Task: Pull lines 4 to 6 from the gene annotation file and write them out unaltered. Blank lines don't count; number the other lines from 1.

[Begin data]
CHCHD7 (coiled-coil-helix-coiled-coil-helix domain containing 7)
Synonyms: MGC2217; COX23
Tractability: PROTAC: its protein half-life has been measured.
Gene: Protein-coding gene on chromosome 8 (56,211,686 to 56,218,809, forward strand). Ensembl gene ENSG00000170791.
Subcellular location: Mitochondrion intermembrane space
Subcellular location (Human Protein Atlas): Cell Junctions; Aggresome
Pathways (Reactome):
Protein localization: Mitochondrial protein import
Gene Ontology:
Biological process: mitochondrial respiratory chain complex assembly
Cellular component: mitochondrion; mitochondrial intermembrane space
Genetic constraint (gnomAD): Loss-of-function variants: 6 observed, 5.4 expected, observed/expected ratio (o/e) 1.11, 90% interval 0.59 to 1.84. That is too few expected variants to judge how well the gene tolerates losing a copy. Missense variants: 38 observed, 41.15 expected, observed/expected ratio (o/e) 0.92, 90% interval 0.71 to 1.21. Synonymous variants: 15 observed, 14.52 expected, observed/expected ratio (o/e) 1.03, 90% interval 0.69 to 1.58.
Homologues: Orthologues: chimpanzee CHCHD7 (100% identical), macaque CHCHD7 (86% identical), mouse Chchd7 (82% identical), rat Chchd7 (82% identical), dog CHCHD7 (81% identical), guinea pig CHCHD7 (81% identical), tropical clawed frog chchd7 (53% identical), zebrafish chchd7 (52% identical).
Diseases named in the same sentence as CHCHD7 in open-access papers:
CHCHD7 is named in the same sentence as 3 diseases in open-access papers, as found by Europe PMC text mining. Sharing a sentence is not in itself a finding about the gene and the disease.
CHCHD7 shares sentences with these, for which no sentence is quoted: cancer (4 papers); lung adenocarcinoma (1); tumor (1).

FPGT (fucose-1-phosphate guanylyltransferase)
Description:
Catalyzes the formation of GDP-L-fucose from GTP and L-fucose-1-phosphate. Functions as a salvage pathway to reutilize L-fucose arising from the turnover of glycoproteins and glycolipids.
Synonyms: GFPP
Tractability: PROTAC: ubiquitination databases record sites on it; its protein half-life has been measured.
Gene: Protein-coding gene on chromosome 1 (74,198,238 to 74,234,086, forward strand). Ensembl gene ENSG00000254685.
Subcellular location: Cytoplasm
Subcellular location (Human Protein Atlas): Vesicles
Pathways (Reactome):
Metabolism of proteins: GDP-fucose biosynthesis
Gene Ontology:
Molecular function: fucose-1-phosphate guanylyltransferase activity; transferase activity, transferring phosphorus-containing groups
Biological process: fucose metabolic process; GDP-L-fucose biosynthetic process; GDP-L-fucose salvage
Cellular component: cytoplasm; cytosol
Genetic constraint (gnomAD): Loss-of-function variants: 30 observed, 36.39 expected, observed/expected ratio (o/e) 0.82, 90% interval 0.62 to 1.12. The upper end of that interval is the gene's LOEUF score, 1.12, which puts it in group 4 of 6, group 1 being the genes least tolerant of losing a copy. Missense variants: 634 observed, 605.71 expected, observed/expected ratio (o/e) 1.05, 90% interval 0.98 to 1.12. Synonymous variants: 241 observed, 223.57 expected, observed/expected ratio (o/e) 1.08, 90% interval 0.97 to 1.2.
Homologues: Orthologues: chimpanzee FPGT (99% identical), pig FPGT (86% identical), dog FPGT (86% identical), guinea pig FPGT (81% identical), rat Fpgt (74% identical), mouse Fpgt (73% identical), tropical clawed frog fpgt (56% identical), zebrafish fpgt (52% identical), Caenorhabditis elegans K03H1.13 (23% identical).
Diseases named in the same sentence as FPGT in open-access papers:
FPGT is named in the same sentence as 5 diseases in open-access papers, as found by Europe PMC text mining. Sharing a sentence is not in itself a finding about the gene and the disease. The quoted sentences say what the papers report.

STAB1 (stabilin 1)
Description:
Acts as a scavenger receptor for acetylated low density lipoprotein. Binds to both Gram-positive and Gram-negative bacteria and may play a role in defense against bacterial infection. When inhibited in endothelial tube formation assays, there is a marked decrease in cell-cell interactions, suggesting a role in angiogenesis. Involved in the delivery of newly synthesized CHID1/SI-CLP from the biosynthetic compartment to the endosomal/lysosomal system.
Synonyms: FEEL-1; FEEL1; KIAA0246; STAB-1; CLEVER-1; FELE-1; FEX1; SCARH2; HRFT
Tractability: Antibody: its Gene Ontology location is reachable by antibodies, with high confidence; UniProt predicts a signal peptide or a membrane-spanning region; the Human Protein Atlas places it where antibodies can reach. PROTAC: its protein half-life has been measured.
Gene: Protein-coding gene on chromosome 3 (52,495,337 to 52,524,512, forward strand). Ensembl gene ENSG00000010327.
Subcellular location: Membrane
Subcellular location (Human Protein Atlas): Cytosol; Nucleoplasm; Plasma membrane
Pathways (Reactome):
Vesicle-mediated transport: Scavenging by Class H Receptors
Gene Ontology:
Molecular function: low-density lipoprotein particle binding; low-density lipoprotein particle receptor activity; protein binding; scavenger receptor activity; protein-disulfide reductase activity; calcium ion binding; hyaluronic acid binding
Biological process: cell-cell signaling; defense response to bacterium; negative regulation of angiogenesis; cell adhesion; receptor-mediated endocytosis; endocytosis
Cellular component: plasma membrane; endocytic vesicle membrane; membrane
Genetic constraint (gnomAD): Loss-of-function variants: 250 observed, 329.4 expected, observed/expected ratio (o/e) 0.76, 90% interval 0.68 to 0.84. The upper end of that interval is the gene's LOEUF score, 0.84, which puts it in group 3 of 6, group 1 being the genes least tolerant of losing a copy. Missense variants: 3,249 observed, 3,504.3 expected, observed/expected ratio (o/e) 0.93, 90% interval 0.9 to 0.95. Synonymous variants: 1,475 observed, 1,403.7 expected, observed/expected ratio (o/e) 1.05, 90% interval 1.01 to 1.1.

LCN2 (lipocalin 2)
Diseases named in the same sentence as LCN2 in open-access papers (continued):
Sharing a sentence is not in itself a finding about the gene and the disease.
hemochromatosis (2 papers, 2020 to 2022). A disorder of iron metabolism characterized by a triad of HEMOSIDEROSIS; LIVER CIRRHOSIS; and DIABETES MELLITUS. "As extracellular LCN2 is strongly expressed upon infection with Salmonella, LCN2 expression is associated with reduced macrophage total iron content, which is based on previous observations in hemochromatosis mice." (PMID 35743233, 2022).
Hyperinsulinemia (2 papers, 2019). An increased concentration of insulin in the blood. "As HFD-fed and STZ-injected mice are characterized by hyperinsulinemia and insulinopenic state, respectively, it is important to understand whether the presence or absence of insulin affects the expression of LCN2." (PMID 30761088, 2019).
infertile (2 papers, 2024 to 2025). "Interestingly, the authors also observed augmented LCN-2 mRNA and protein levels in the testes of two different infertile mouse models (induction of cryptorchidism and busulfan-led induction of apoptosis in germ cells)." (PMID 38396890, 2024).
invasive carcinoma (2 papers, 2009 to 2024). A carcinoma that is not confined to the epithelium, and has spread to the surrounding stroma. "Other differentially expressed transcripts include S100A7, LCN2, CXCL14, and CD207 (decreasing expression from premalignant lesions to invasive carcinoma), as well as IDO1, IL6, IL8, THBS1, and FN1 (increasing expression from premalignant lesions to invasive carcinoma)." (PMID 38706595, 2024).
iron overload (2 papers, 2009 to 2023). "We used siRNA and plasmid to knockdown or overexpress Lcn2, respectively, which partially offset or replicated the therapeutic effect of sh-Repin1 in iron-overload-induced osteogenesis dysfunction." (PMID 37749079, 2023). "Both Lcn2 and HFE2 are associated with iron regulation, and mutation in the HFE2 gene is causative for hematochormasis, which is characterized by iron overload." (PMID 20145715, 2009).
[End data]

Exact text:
Gene: Protein-coding gene on chromosome 8 (56,211,686 to 56,218,809, forward strand). Ensembl gene ENSG00000170791.
Subcellular location: Mitochondrion intermembrane space
Subcellular location (Human Protein Atlas): Cell Junctions; Aggresome